- There’s more to being the best than kicking a ball - 29/11/2020
- What makes a bully? - 22/11/2020
- He’s behind you – oh yes he is! - 15/11/2020
I have been known in the past as being abrupt, direct, curt, downright rude or even just a plain nasty b*****d and I would happily accept all of those descriptions because I don’t have the time or the patience to use two sentences when two words will convey the message as well.
But one epithet I will never accept is “bully”.
In my entire career I have worked with people at times who I would describe as unpleasant, unlikeable and at least three utter tw*ts, but only one that I would classify as a nasty piece of work – a bona fide bully – and I’m definitely nothing like them.
There is a huge difference between someone who doesn’t give a damn about their own popularity as long as the job gets done and a harridan (I cover both sexes with that word as there doesn’t appear to be a male equivalent) who fills a hole in their own pathetic life by causing discomfort and instilling fear in others.
Home Secretary Priti Patel would appear to tick all of the boxes above and I can’t see much point in getting an independent report into her conduct if it’s going to be completely disregarded by the Prime Minister, especially when the Ministerial Code of Conduct was written by none other than Boris Johnson himself.
Any previous prime minister would have given her a straight choice of resigning or being unceremoniously sacked, if only to bring a welcome end to the matter – job done, move on.
That Boris hasn’t jettisoned her, even going as far as to tweet that cabinet colleagues need to “form a square” to protect “the Pritster” may seem on the face of it like loyalty, albeit misguided, but the cynic in me thinks it makes a handy distraction to the approaching deadline for a deal with the EU and the soap opera machinations going on behind the door of Number 10 (Go Team Carrie!)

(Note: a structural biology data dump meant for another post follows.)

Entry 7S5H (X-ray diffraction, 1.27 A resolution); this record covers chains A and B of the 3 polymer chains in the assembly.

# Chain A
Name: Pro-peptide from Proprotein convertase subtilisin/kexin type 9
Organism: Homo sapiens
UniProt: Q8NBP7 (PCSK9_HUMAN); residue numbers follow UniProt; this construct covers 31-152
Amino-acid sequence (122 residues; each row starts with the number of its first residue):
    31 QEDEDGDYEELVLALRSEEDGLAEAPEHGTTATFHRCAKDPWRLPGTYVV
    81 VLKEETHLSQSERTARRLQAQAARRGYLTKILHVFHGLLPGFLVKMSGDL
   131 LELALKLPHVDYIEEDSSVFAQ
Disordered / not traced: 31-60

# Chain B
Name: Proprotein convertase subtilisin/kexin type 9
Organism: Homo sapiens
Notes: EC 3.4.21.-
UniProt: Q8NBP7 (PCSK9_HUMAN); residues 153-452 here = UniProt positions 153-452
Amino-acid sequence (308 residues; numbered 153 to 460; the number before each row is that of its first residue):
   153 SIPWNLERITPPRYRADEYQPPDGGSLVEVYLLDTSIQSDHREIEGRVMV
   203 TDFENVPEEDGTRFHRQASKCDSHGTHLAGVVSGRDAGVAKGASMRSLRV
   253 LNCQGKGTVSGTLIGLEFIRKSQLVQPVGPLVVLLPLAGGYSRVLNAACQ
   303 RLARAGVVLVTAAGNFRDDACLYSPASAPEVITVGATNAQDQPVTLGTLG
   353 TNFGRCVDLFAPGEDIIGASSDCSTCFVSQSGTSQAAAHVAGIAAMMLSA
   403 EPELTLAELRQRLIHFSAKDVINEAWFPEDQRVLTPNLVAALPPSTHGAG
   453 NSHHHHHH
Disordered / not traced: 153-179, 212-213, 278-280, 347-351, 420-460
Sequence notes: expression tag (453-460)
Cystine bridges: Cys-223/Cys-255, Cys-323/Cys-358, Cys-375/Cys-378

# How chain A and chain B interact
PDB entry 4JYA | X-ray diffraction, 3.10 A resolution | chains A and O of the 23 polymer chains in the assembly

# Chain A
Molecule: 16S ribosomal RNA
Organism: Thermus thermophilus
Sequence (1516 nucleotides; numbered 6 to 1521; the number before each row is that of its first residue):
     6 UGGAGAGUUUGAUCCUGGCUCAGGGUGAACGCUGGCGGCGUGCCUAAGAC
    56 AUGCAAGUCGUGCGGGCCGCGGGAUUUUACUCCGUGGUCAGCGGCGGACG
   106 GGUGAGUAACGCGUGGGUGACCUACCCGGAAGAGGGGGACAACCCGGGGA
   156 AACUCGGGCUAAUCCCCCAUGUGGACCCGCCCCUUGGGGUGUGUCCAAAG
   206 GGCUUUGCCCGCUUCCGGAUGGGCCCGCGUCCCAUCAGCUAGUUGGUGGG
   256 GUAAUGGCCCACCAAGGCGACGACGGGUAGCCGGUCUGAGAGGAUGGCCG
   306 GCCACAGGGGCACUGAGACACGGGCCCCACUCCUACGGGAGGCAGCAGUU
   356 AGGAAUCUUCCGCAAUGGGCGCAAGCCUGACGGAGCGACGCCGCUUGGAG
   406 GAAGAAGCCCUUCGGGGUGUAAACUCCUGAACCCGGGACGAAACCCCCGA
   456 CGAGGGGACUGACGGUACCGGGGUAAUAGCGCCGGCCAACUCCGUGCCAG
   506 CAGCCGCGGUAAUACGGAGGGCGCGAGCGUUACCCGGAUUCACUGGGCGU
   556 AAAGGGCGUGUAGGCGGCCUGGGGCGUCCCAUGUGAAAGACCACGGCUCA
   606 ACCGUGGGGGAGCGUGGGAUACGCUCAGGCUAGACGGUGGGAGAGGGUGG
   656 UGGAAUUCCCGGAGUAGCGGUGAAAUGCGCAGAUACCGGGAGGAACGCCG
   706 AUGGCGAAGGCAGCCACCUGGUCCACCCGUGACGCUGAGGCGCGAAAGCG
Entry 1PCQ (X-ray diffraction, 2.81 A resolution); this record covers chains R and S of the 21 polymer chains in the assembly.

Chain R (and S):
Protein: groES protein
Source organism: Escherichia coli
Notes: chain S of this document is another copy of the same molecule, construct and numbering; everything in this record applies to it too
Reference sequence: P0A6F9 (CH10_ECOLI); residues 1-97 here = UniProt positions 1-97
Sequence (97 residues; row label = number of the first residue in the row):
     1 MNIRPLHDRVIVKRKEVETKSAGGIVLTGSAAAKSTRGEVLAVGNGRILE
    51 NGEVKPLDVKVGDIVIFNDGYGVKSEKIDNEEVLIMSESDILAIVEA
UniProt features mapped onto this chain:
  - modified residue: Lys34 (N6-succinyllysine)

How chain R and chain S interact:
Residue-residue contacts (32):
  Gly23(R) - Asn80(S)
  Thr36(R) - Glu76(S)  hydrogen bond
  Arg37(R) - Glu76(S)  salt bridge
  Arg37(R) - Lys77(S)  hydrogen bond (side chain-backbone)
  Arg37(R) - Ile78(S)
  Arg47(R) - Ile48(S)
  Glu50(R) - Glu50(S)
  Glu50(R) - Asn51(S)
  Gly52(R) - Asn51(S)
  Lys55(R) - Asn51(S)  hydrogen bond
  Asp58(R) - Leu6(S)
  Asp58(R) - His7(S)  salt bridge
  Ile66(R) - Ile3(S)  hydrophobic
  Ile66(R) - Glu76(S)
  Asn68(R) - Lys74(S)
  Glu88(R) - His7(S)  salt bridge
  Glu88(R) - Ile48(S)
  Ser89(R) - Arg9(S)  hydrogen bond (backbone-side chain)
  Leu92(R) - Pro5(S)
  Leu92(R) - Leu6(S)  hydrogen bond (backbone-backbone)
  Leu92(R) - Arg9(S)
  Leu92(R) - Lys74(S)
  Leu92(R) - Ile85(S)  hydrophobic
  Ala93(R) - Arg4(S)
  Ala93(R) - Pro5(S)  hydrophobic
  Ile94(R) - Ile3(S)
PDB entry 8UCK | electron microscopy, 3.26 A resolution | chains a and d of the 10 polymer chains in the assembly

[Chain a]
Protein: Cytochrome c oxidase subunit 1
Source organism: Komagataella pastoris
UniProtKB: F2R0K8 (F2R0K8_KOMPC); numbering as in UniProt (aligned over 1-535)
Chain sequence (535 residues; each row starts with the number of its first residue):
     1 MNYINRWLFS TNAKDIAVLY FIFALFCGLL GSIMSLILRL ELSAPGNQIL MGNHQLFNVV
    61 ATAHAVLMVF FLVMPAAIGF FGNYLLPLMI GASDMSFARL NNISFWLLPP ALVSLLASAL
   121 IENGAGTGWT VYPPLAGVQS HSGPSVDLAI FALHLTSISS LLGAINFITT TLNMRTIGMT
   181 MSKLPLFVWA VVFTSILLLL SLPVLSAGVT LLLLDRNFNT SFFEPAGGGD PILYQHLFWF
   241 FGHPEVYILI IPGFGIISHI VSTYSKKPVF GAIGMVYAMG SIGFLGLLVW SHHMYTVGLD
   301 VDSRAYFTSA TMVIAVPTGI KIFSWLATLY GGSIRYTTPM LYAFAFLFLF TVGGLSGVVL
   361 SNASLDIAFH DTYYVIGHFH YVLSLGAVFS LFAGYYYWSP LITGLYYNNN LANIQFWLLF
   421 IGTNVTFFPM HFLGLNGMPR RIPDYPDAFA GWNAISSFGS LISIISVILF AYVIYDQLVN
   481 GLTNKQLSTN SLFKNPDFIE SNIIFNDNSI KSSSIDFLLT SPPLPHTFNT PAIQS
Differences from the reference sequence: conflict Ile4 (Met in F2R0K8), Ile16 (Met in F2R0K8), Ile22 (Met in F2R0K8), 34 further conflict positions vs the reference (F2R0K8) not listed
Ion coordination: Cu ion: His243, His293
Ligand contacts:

Of course, it’s easy to hide behind the suggestion that men especially are intimidated by strong women and that we’re all grown ups so get on with it, but regardless of gender, no one should be in terror of going to work because of how they are being treated.
However, let’s not lose track here. There are far more pressing matters to be addressed than whether Priti Patel shouts and swears at civil servants.
I’m not excusing it, but being a bully, if she actually is one, is the very least of the country’s problems or her considerable shortcomings as a government minister.
Empty words that hit the target every time
I was asked last week if there are any words or phrases that wind me up (what an exciting lockdown life my girlfriend and I lead) and my immediate answer was “moving forward” and “synergy”.
This is management-speak chapter one – lazy, meaningless buzzwords that invariably mean someone is about to lose their job and this is the quickest way to get it over with.
I’ve heard these words a few times and I’ve had to witness other people on the receiving end. They are used to dehumanise a process that is as human as it gets along with the other nonsensical “it’s the post that is becoming redundant, it’s not a reflection on you”.
Over four decades in this profession I have managed to avoid insulting people’s intelligence by never using these words and I take great comfort from knowing that I will never need to hear them again.
Quote of the week: Mary from Giles and Mary on Gogglebox watching I’m a Celebrity… sees Shane Richie in the opening credits and asks: “Who’s that – is he in The Pogues?”
Stupid TV quiz answer of the week:
For goodness sake!
Q: Skopje is the capital of which landlocked country in the Balkan Peninsula?